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Ph.D. Program in Clinical Psychology
13
Total Impact Points
24
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Department of Pharmacology and Toxicology
56
Total Impact Points
7
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Publication History View all

  • [Show abstract] [Hide abstract]
    ABSTRACT: Breast cancer (BC) is the most common cancer afflicting Puerto Rican women and accounts for more cancer-related deaths in this population than any other cancer. Demographic, anthropometric, family history, and lifestyle data, as well as DNA repair capacity (DRC), were compared in 465 BC cases and 661 controls. Crude and multiple logistic regression-derived adjusted odds ratios were used as indicators of the associations between BC and the variables under study. A low DRC level, aging (>61years), family history of BC, and low education level had statistically significant associations with increased BC risk. Endometriosis, full-term pregnancy at an earlier age, higher parity, hysterectomy before age 50, multivitamin and calcium intake, and longer duration of breastfeeding significantly decreased BC risk. This study discusses the major risk factors for BC in Puerto Rico (PR). Because many of these findings represent modifiable risk factors, they can translate into public health initiatives to lower BC risk. In addition, the possibility of using DRC as a simple screening tool for BC risk is explored.
    Journal of epidemiology and global health. 12/2013; 3(4):205-15.
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    ABSTRACT: Viral protein R (Vpr) is an accessory protein of HIV and SIV involved in the pathogenesis of viral infection. In this study, we monitored SIV evolution in the central nervous system and other organs from morphine-dependent and control animals by sequencing vpr in an attempt to understand the relationship between drug abuse, disease progression, and compartmentalization of viral evolution. Animals in the morphine group developed accelerated disease and died within twenty weeks post-infection. A unique mutation, R50G, was identified in the macaques that survived regardless of morphine exposure. Functional studies revealed that the R50G mutation exhibited altered cellular localization and decreased the expression levels of both IL-6 and IL-8. Our results, therefore, suggest that sequence changes within the SIV/17E-Fr vpr occur regardless of drug abuse but correlate with survival, and that they alter disease progression rates by affecting Vpr functions.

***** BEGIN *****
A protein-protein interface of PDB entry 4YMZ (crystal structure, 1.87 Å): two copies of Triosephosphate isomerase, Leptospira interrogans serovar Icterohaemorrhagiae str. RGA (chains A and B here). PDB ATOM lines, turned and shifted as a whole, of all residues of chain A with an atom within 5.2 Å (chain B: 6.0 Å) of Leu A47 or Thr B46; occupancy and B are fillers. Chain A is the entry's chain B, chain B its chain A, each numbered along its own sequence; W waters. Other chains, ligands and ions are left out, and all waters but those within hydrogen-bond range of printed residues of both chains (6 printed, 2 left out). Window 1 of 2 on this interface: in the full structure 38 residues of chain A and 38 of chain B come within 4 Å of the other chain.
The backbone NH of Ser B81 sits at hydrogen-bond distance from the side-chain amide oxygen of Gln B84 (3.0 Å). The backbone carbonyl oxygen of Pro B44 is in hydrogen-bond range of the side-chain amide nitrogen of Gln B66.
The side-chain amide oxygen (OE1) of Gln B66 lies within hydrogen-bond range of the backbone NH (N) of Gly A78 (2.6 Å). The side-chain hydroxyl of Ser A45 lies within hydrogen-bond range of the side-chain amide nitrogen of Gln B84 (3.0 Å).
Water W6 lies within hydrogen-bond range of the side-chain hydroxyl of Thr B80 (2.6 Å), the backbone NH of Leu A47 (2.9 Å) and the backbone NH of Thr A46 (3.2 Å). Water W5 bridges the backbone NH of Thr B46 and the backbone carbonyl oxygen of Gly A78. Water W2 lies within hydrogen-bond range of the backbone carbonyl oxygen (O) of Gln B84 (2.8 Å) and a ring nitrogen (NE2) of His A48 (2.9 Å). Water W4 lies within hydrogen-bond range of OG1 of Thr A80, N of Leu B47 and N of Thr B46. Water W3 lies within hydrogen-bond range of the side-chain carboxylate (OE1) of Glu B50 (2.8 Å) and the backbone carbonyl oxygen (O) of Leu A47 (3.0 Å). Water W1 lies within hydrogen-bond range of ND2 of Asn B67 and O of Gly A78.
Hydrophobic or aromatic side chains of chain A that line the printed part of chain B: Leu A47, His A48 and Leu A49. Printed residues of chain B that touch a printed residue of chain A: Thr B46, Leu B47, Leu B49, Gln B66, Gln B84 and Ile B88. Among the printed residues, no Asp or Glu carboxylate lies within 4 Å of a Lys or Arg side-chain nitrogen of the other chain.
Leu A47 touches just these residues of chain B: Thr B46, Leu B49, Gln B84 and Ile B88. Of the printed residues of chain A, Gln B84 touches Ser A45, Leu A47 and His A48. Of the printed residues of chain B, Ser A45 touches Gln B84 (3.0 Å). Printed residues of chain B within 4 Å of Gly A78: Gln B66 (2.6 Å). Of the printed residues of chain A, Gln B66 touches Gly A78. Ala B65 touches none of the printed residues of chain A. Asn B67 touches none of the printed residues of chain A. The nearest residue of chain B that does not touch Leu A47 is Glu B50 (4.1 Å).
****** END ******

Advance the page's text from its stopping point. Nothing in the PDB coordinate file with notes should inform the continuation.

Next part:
Virology 11/2013; 446(1-2):144-51.
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    ABSTRACT: Among the modes of transmission available to the cytomegalovirus (CMV) is sexual transmission, primarily via semen. Both male-to-female (M-F) and male-to-male (M-M) sexual transmission significantly contribute towards the spread of CMV infections in the global population. Semen plays an important role in carrying the viral particle that invades the vaginal or rectal mucosa, thereby initiating viral replication. Both semen and seminal plasma (SP) can enhance HIV-1 infection in cell culture, and two amyloid fibrils, semen-derived enhancer of viral infection (SEVI) and amyloids derived from the semenogelins (SEMs), have been identified as seminal factors sufficient to enhance HIV-1 infection (Munch et al., Cell, 2007; Roan et al., Cell Host & Microbe, 2011; Arnold et al., JV 2012). Whether SP, SEVI, or SEM amyloids can enhance other viral infections has not been extensively examined. In this study, we found that SP, SEVI, and SEM amyloids strongly enhance both human CMV (HCMV) and murine CMV (MCMV) infection in cell culture. SEVI and SEM amyloids increased infection rates by more than 10-fold, as determined by both flow cytometry and fluorescence microscopy. Viral replication was increased by 50- to 100-fold. Moreover, viral growth curve assays showed that SP, SEVI, and SEM amyloids sped up the kinetics of CMV replication such that the virus reached its replicative peak more quickly. Finally, we discovered that SEM amyloids and SEVI counteracted the effect of anti-gH in protecting against CMV infection. Collectively, the data suggest that semen enhances CMV infection through interactions between semen amyloid fibrils and viral particles, and these interactions may prevent HCMV from being neutralized by anti-gH antibody.
    Journal of Virology 09/2013;

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  • Address
    Ponce, Puerto Rico
  • Website
    www.psm.edu
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Top publications last week by downloads

 
Journal of Clinical Psychology 02/2004; 60(1):119-30.
37 Downloads
 
Indian journal of experimental biology 07/2010; 48(7):642-50.
19 Downloads

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